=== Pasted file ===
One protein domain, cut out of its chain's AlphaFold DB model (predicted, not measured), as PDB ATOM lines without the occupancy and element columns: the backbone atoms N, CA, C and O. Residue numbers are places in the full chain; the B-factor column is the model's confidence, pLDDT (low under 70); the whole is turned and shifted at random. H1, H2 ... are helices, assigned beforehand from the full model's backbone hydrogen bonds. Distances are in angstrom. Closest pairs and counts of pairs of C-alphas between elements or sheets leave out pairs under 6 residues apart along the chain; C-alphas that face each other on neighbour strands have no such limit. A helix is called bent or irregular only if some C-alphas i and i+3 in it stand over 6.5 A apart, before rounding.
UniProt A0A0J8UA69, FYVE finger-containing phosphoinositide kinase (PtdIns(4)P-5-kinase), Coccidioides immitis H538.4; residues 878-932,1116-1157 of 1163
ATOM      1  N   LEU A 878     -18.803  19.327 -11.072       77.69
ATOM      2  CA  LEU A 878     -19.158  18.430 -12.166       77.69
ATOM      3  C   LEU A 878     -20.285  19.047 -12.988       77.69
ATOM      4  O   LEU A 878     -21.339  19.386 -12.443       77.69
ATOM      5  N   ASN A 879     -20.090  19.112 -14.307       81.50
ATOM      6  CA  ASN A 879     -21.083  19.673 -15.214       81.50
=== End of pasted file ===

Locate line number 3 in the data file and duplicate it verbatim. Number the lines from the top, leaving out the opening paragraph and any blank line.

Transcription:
ATOM      2  CA  LEU A 878     -19.158  18.430 -12.166       77.69